We install AFCIs in each service upgrade that we do, and we charge for them. I don't believe that the AHJ is insisting on them. The only time that we don't is if the bedrooms are wired in a multiwire circuit.
I don't think that we should even give the H/O a choice about the matter. It's required by current code on new residences, and if its not done with the service change, when else will the H/O ever willingly pay for this safety device? Probably never. Let them know it is for their family's safety and include the cost in your price.
REW, How do you charge for them on a 60A to 100A upgrade that is 100yrs old and has 30a fuses with multiple wire under the terminal and not 1 marking. Estimate how? It would be easier if all were required to be Arc Faults. My biggest bone right now is some are requiring and some aren't(AHJ). This last inspector didn't even know you couldn't install an arc fault on a 3 wire circuit (Ob)Phil
Thanks Zapped, I used some these same comments with the inspector. He was not aware of the costs involved. Sqd D Hom Arc faults are about $40. Ea my cost so retail is about $50.adding $100.to $400 to the costs. I have never had one trip for any good reason (fortuanatlly) but alot of false tripps. mostly from Vacuums and power tools.
what do you mean you cant install an arc fault breaker on a mutli wire circuit? I have done it numerous times. CH make a 2 pole independent trip arc fault breaker specifically designed for 3 wire homeruns. I think that you should reconsider who you are buying your panels from untill they become more knowledgeable about what is available out there. There is a substantial cost savings with the price of copper nowadays to use these 2 pole arc faults. Of course if you are using GE panels they arent available. I used to use GE Panels for everything untill i started have 4 out of every 10 arc fault breakers being defective. Since i have switched to CH i have installed roughly 65 Arc faults and only had one bad one. I will never switch back to GE.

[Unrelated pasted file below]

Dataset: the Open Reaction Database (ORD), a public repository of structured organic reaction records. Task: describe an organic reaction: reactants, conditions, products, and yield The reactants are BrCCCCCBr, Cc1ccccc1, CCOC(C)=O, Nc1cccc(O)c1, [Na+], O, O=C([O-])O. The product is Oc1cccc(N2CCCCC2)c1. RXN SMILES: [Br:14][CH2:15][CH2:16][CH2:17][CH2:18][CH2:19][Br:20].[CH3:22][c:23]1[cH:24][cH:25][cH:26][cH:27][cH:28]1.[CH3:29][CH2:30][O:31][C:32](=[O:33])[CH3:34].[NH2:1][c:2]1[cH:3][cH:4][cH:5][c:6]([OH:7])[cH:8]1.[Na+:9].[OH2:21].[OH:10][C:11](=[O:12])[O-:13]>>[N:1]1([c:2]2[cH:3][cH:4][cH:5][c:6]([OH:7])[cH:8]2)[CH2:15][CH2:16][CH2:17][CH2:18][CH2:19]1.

We discussed this at some length at our local IAEI meeting. As a esult, locally, we are not expected to install AFCI breakers on service upgrades.
One reason was that earlier wiring practices did not segregate bedroom circuits from others; each bedroom wall very well might be fed from a different circuit.
The real kicker was that remodels are often done on homes with obsolete equipment. When the older equipment has no ability to accept an arc fault breaker, the only option would be a complete service change ... which is quite an additional expense, when all the customer wants is another receptacle!
I've been putting AFCIs in all circuits (lights, receptacles and fire alarms) that end in bedrooms or go under the bedroom floor- basically, anything that doesn't have 1/2" of gypsum between it and a bedroom. I install only GFCI-protected breakers, too, except for dedicated receptacles.
They may be more expensive, but not THAT much more expensive in the whole scheme of things.